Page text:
Prime Minister Robert Abela's ministerial shake-up has taken many by surprise, coming after promises of “continuity” and claims that a major Cabinet reshuffle would not bode well for stability.
Chris Cardona - relegated
Labour’s deputy leader for party affairs Chris Cardona is arguably the biggest casualty of the Abela administration so far. He reportedly refused another post after being told he would no longer be economy minister.
A staunch critic of slain journalist Daphne Caruana Galizia whom he had slapped with a garnishee order to the tune of €46,000 following her ‘brothelgate’ claims, Dr Cardona was also the subject of constant gossip on his personal conduct and private life.
Only last month he had ‘suspended’ himself from Cabinet amid allegations - which he strongly denied - of having links with people involved in the Caruana Galizia’s murder. However, he reinstated himself after a few days, saying he had been the victim of a “frame-up” attempt from within the government.
Dr Cardona will retain his post of Labour deputy leader for party affairs as that appointment is within the discretion of the Labour delegates.
Up to 2016, whoever occupied this post was barred from being an MP, in order to be able to focus exclusively on party matters. The impediment was removed in order to pave the way for the then Energy Minister Konrad Mizzi. His tenure was short-lived due to the Panama Papers revelations, when he was forced to resign.
Joe Mizzi - relegated
Energy Minister Joe Mizzi was one of the few remaining Labour MPs who also served in the Labour Cabinet under Alfred Sant between 1996 and 1998. His exclusion is probably more down to the fact that Dr Abela wanted to inject new blood in Cabinet. Having been roads minister in the last legislature, Mr Mizzi, was until recently in charge of the energy sector.
Konrad Mizzi – left out
Dr Mizzi, Labour’s star candidate in the 2013 election, resigned from Cabinet last November in the wake of the political fallout from the Daphne Caruana Galizia murder investigation. He was energy minister in Labour's first term and was often in the headlines after the Panama Papers revealed that he had set up a secret company in Panama and a trust in New Zealand. More recently he was tourism minister, where he focused on revamping Air Malta.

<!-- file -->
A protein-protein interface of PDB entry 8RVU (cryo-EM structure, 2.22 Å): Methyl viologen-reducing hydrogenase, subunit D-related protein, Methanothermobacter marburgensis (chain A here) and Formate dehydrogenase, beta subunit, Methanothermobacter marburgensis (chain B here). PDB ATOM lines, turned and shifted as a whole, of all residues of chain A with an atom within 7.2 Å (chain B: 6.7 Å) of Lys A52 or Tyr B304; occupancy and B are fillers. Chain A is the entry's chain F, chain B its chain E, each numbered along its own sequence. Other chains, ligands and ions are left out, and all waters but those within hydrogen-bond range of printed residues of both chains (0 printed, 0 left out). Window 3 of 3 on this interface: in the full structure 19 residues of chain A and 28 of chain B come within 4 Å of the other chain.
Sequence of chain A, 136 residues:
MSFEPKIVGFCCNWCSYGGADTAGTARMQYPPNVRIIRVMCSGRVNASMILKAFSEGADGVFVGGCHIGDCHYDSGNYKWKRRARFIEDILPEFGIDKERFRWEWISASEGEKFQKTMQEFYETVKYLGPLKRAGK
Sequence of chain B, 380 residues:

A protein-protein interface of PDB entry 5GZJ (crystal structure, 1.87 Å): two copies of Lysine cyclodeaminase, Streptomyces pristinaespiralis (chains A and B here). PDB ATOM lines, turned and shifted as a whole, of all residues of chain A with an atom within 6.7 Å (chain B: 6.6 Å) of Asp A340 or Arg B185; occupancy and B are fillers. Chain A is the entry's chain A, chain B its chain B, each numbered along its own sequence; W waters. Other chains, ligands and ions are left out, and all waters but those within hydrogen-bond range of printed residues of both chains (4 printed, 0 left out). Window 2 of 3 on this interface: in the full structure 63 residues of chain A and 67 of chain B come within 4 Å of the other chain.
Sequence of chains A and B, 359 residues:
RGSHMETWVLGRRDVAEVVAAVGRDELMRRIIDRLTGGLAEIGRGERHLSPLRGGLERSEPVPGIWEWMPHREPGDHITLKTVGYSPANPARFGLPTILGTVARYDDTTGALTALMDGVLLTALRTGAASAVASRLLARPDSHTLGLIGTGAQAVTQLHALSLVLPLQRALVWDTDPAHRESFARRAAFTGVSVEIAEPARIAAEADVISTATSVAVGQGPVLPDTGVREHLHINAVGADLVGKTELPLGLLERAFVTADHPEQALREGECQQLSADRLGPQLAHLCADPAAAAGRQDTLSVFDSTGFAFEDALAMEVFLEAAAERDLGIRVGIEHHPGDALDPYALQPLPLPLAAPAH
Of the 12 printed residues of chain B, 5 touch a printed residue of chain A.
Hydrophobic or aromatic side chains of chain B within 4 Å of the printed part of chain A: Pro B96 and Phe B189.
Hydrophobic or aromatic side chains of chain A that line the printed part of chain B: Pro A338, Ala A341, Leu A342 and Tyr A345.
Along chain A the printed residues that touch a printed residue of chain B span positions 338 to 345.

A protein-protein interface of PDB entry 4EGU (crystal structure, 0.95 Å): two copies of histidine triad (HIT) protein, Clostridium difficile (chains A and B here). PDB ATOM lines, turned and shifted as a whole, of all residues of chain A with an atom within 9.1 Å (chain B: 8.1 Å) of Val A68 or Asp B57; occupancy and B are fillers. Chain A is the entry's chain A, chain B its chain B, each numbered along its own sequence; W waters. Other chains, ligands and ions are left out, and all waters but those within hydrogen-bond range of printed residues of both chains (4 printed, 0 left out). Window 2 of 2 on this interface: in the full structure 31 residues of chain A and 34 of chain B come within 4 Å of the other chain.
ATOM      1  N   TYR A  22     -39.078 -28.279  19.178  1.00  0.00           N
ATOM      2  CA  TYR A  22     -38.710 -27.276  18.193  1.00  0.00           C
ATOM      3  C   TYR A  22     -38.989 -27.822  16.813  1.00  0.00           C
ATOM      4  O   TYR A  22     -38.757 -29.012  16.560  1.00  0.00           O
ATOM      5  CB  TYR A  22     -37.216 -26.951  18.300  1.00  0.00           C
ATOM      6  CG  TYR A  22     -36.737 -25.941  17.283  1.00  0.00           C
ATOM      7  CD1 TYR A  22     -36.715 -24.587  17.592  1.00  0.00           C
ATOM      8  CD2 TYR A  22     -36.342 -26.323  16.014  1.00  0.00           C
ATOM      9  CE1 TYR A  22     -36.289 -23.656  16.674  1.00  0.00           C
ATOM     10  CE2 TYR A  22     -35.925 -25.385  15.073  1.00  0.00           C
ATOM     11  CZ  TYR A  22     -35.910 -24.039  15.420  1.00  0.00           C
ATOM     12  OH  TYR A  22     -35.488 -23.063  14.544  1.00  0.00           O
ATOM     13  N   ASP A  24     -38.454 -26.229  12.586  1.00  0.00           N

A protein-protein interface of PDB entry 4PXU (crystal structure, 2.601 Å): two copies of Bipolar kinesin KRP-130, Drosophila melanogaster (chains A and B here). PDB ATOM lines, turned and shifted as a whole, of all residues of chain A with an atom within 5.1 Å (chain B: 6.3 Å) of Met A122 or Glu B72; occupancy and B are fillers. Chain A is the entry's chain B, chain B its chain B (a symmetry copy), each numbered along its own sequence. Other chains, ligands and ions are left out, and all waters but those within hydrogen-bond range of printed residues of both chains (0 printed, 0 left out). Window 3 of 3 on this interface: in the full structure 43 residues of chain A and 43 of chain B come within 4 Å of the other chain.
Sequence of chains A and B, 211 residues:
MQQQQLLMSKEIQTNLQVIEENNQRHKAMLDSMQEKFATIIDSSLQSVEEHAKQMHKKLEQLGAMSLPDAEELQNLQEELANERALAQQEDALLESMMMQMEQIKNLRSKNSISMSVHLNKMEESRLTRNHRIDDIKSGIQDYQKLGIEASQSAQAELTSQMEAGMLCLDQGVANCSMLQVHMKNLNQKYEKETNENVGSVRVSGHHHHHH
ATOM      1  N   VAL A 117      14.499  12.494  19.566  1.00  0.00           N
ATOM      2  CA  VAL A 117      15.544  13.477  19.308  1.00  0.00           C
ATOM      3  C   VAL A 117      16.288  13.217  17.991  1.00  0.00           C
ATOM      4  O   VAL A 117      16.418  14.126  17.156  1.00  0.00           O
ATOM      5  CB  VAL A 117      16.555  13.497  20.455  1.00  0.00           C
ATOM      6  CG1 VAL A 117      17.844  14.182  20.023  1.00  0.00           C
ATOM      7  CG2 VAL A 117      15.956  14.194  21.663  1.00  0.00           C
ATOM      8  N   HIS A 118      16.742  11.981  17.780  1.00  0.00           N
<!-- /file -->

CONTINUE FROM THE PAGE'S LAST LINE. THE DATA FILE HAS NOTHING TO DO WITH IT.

His lingering hopes of making a comeback after the November resignation were dashed when both Labour leadership contestants said they would not re-appoint him.
Anthony Agius Decelis - relegated
Also out of the Cabinet is Anthony Agius Decelis, the former parliamentary secretary for the elderly.
Byron Camilleri - promoted
Having been elected to parliament for the first time in 2017, Dr Camilleri, a lawyer by profession is the biggest winner in this reshuffle, having been appointed home affairs minister - one of the most important portfolios in any Cabinet. The former Fgura mayor earned his plaudits during his two-year stint as parliamentary whip.
Dr Camilleri will have a tough job to restore trust in the police force. Much will depend on whether the prime minister decides to retain Police Commissioner Laurence Cutajar.